Bullae had recently appeared on the dorsa of the hands and fingers of a 46-year-old man. His medical history was significant for alcohol(Drug information on alcohol)ism, discoid lupus erythematosus (DLE), and hepatitis C. Systemic lupus erythematosus (SLE) was ruled out; the patient’s symptoms did not meet the American Rheumatism Association criteria for SLE.1 A few weeks earlier, hydroxychloroquine(Drug information on hydroxychloroquine), 200 mg/d, had been prescribed for DLE. Several days after the medication was started, the patient’s urine turned pink. Pink urine, which indicates elevated levels of urinary porphyrins, is a sign of porphyria cutanea tarda (PCT). Multiple dull red macules with adherent scales and atrophic, depigmented, scarred patches typical of DLE lesions were present on the patient’s scalp, face, back, and arms. Large bullae filled with clear fluid were noted on the normal dorsal skin of the hands and fingers. Drs Scott L. Goffin and Yelva Lynfield of Cedarhurst, NY, identified these lesions as PCT; the clinical diagnosis was confirmed by the finding of high levels of porphyrins in the patient’s serum and stool. The hydroxychloroquine was discontinued; oral prednisone(Drug information on prednisone), 60 mg/d, was prescribed. All of the bullous lesions healed. The dosage of systemic corticosteroids was tapered and then discontinued. The patient’s DLE lesions were treated with mid-potency topical corticosteroids. A cosmetic cover cream was recommended to mask the facial lesions. Six months after his initial presentation, DLE lesions recurred on the patient’s face (A) and forehead (B). The lesions extended over the patient’s arms (C); this widespread distribution is characteristic of disseminated DLE. The only remaining evidence of the PCT were the small erosions with hemorrhagic crusts and small scars on the hands (D). The coexistence of lupus erythematosus (LE) and PCT was first reported by Wolfram in 19522; since then, more than 35 cases of coexistent DLE or SLE and PCT have been described in the literature. Is this association coincidental, or are the diseases related? Hypotheses to explain their linkage include:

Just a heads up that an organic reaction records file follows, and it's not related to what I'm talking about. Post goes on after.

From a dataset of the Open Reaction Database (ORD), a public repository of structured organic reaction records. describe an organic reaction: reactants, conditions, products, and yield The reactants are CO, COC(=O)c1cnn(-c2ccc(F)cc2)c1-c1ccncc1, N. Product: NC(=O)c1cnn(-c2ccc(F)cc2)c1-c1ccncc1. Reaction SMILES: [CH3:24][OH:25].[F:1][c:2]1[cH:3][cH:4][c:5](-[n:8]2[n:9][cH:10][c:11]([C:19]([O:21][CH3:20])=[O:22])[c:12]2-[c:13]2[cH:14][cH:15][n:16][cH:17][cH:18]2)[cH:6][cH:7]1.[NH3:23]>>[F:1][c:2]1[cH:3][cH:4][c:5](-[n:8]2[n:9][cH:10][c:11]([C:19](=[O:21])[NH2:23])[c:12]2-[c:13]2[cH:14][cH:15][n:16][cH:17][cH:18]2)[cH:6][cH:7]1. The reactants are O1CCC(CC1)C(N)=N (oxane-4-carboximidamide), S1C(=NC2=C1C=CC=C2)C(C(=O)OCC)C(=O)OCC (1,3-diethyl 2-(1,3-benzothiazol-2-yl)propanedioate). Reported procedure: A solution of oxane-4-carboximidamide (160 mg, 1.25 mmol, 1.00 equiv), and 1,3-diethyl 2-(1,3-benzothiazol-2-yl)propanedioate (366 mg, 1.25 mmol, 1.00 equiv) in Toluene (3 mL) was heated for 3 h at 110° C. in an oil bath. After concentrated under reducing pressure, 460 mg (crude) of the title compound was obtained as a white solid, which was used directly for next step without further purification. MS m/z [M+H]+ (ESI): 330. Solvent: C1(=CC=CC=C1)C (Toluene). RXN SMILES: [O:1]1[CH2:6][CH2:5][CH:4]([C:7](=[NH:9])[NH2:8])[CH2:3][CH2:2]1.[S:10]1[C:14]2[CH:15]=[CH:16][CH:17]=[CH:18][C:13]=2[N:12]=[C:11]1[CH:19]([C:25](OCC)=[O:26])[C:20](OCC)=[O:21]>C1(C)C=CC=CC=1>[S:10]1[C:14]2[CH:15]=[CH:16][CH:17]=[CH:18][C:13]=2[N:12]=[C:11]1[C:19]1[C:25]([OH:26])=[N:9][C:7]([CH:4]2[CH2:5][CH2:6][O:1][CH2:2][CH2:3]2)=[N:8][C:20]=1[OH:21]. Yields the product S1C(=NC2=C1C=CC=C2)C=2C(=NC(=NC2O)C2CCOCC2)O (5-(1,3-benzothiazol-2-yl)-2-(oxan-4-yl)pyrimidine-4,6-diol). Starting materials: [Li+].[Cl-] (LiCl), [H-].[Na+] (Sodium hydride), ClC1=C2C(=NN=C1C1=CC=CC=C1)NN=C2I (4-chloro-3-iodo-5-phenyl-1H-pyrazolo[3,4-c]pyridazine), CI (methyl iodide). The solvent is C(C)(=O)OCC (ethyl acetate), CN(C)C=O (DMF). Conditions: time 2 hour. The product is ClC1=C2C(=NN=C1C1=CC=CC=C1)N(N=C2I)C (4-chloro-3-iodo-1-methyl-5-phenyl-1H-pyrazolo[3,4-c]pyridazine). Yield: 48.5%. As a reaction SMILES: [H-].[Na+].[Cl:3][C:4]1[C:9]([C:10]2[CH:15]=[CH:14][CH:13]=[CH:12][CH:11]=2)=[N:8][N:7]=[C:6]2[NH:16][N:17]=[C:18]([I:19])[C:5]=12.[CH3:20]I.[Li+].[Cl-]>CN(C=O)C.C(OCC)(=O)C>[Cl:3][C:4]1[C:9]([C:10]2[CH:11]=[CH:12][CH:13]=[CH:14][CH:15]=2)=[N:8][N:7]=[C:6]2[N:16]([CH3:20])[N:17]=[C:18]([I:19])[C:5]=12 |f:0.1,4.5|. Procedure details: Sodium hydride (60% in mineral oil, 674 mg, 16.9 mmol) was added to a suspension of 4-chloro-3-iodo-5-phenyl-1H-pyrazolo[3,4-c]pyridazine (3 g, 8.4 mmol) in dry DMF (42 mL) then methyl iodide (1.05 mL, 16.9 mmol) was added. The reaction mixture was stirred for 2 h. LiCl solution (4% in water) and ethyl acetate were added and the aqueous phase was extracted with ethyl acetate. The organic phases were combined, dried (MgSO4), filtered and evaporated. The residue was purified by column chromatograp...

- The disorders stem from a common genetic abnormality.
- Porphyria triggers an autoimmune response (LE).
- Preexisting LE results in an acquired metabolic fault that leads to porphyria.
- LE precipitates a genetically determined metabolic fault that results in PCT.
We believe that our patient had the latent metabolic defect of PCT from alcoholism and hepatitis C, which manifested clinically when he was given hydroxychloroquine. The porphyrias are characterized by an increase in the intermediate metabolites of hemoglobin synthesis; PCT is the most common form. Each porphyria is associated with an enzyme deficiency in the metabolic pathway of heme synthesis. Cutaneous manifestations of PCT include vesicles, especially on the sunexposed skin of the hands, forearms, ears, and face. These lesions are not surrounded by erythema; they rupture easily to form erosions or shallow ulcers. Skin fragility, hyperpigmentation, facial hypertrichosis, and sclerodermatous thickening may be seen.3 Both PCT and LE are exacerbated by sunlight. However, photosensitivity in LE is attributable to UV-B rays, whereas longer wavelengths— specifically the Soret band (UV-A 400 to 410 nm)—are responsible for PCT flares. Caution patients with PCT to avoid sun exposure and to use broadspectrum sunblocks, such as titanium dioxide and zinc oxide(Drug information on zinc oxide). Sunscreens with high SPF content—which is a measure of protection against UV-B light—may not protect against the long-wave UV-A rays. Other recognized precipitants of PCT include alcohol; drugs, such as estrogens and antimalarials; polychlorinated hydrocarbons; disturbances of iron metabolism; and HIV and hepatitis C virus infections. Since antimalarials trigger PCT, only very low-dose hydroxychloroquine or chloroquine(Drug information on chloroquine) can be used to treat LE in persons with both diseases. These agents liberate the excess porphyrin from the liver; the porphyrin is then excreted in the urine. Because of this patient’s continued alcohol use and history of noncompliance, antimalarial therapy—which requires careful monitoring—was not appropriate. Topical corticosteroids and sunblock creams were prescribed for his skin lesions.